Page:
When I lived in Williamson, there was a young preacher from the little town of Chattaroy who was the new minister at the local church. After two or three of our monthly meetings, he told us that he had been there long enough to see the problems in the church. He told us he was going to start preaching about them. The next month, he told us that he had been fired. Another minister said, “They want to hear about sin in Chicago, not in Chattaroy.”
None of us likes to her someone talk about our sins. It is painfully easy for me to apply the words of Jesus in today’s gospel to myself because I am a religious leader, a priest and pastor. It’s too easy for the simple for the rest of us to sit back, shake our heads, and think, “Wow, Jesus sure could get angry at those Pharisees,” and skip to the next passage. Part of the Jewish oral tradition known as the Talmud speaks of seven kinds of Pharisees. In reading their descriptions it is not too surprising to discover we Christians can be just like the Pharisees.
- The Shoulder Pharisees were careful in following the law, but wore their good deeds on their shoulders for everyone to see. Aren’t there Christians today who are always reminding people of their goodness?
- The Wait-a-Little Pharisee who could always produce a seemingly valid excuse for putting off a good deed. Don’t some of us do the same when it comes to doing and giving and getting involved?
- The Bruised Pharisee walked around with their eyes closed. Women had a very low status in Jesus’ day. No good man would ever be caught or seen talking to a woman in public even if she was his mother, wife or sister. Some Pharisees would walk with eyes closed to avoid looking at women and would run into people and things. Don’t some of us Christians close our eyes to poverty, injustice and sin all around us.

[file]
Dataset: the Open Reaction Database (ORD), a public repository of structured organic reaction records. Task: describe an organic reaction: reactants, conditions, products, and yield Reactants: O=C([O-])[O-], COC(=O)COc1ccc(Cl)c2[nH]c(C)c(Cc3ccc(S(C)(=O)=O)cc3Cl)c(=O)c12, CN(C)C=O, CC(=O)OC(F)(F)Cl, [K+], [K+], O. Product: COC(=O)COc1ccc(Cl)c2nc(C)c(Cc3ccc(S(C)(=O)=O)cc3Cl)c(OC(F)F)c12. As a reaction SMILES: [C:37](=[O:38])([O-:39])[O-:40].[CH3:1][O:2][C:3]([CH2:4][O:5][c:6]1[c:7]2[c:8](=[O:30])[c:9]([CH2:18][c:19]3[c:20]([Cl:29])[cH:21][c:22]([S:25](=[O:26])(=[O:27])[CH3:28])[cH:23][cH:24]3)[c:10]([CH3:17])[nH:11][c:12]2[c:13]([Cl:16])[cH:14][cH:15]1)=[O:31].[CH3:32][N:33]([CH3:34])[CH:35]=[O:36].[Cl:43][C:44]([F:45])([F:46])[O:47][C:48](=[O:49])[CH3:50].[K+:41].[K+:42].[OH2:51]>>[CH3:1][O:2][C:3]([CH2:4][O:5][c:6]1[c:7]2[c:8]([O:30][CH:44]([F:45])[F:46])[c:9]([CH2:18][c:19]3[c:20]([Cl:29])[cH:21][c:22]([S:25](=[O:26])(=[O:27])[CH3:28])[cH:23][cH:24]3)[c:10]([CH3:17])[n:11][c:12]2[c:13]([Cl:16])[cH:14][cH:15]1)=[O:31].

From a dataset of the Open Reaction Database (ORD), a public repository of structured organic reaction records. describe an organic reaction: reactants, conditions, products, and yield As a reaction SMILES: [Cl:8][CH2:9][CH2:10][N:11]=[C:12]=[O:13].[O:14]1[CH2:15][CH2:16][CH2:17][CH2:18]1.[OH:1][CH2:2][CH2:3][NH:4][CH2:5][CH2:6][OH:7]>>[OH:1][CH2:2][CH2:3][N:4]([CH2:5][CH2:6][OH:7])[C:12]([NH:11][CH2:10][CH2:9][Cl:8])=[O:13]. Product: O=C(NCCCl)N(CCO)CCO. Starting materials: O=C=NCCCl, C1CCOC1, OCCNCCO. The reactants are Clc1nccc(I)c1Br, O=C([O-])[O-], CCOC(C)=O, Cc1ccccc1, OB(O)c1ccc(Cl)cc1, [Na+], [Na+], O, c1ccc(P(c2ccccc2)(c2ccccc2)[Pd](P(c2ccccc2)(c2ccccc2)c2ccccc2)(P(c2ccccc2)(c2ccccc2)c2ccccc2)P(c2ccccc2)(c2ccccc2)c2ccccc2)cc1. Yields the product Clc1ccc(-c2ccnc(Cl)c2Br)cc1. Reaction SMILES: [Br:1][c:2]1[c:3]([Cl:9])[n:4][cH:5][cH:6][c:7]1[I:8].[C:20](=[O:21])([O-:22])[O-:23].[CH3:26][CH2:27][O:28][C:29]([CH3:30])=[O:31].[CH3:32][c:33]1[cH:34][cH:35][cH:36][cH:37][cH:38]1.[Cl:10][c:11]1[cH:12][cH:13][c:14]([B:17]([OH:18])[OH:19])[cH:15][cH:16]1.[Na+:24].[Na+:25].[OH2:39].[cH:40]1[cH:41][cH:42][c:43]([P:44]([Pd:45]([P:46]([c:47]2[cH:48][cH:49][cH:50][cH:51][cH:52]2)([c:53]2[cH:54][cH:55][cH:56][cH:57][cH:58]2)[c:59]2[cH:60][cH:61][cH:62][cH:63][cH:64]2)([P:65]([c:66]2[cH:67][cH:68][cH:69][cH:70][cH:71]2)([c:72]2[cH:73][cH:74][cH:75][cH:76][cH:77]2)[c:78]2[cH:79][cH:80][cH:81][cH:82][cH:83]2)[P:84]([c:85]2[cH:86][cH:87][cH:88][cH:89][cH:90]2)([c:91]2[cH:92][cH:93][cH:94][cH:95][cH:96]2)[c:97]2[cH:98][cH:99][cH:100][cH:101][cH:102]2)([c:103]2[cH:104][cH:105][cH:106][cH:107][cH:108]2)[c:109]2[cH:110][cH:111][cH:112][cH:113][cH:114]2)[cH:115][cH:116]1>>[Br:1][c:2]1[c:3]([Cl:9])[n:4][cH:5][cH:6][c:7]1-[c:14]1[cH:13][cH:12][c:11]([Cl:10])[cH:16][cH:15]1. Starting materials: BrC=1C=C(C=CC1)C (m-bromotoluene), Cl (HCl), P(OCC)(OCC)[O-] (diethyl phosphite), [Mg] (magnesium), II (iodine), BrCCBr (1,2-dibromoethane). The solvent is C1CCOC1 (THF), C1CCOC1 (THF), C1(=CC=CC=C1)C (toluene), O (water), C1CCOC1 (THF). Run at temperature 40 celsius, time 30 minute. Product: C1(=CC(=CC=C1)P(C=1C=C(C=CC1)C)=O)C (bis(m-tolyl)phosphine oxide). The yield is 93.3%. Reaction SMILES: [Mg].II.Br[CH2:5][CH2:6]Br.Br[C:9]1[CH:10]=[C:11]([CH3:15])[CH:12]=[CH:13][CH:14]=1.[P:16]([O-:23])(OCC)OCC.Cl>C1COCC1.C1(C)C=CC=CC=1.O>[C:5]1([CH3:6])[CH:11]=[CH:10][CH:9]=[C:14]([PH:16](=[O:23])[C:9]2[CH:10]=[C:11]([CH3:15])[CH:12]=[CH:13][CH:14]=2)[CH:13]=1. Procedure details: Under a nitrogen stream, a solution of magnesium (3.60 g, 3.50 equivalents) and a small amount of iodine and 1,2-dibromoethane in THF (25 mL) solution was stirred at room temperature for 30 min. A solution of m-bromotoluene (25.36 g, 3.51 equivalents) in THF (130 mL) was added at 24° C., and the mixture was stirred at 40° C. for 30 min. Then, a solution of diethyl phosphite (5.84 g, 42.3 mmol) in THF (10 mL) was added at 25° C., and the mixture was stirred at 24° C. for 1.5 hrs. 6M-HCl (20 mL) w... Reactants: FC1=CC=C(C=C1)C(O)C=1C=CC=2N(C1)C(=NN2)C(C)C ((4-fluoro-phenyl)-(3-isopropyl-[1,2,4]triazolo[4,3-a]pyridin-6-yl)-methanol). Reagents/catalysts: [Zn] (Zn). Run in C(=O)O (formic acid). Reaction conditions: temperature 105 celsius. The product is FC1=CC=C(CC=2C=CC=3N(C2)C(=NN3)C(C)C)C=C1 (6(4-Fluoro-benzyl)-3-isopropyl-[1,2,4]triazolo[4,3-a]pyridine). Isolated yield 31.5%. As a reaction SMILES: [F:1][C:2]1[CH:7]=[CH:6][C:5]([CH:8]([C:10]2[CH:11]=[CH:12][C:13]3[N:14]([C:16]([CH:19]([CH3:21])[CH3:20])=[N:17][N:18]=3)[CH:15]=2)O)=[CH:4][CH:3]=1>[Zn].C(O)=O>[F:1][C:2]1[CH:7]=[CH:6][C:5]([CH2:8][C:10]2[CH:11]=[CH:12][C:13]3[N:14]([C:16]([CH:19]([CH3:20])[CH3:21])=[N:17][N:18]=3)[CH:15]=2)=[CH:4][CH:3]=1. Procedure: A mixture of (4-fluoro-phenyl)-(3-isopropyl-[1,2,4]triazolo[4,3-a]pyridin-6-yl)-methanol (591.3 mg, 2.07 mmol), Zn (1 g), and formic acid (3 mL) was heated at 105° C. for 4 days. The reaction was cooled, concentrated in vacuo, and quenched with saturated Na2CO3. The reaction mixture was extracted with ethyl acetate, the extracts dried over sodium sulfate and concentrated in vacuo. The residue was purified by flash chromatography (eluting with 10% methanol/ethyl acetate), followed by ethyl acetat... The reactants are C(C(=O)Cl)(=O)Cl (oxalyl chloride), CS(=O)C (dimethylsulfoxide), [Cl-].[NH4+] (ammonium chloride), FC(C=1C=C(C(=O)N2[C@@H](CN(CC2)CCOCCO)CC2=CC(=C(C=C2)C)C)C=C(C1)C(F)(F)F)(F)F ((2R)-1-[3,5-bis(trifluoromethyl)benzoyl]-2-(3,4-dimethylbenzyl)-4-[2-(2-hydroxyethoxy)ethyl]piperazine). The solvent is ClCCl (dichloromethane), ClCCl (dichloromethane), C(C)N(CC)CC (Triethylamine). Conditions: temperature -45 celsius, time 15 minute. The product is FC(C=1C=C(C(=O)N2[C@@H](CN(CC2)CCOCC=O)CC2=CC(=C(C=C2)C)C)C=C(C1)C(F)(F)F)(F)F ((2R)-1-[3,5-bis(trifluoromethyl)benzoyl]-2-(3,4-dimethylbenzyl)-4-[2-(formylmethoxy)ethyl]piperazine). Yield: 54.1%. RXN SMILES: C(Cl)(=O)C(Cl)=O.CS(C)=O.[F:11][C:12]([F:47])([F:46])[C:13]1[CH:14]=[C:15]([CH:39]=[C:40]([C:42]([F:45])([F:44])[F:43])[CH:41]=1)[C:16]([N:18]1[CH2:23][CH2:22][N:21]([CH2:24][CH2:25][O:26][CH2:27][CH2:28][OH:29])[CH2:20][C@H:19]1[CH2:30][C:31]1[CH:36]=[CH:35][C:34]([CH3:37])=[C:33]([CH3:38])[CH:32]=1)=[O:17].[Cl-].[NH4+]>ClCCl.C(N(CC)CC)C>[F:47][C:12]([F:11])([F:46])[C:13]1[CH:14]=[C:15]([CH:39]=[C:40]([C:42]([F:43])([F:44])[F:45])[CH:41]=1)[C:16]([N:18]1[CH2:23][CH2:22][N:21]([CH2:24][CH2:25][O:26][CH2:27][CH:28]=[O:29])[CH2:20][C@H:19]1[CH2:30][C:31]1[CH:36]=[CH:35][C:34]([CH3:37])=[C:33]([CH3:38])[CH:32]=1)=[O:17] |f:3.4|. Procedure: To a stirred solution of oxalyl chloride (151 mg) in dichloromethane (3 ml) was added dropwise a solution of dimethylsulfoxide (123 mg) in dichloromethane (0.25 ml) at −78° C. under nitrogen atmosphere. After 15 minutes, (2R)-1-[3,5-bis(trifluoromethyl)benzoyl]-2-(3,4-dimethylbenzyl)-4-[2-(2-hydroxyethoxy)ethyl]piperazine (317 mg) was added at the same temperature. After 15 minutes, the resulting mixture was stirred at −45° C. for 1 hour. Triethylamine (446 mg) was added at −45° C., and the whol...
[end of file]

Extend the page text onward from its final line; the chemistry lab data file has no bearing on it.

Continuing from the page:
- The Hunchbacked Pharisees were so humble they would walk with-out lifting their feet off the ground. Their humility was false because they wanted everyone to know they were humble. I’ve lost count of how many people have told me in confession that they haven’t committed any sins! That’s how “humble” they are.
- The Compounding Pharisees were always keeping count of their good deeds. I see this in children a lot when they are trying to talking their parents into something they want to do or have. Some of us do the is with God. “I have done this, that, and the other thing. God, I deserve to have this prayer answered.”
- The Timid Pharisees were always afraid of God’s punishment which was why they obeyed the law so carefully. They didn’t like it or want to obey, but they were so afraid of God and hell, they followed the law to the letter. There are many Christians who are just like this as a result of “hell-fire and damnation” preaching they have heard and continue to hear.
- The God-fearing Pharisees really and truly loved God and delighted in keeping the commandments and doing good deeds because doing so was pleasing to God. These are the disciples that Jesus wants to have. Men, women, youth, and children who respect and love God deeply and desire to avoid sin and do good because it pleases God.
Whenever I read words of Jesus speaking out against the religious leaders of his day, they hit close to home because I am a religious leader in this time and place. However, the harsh words of Jesus in today’ gospel are something we all need to think and pray about.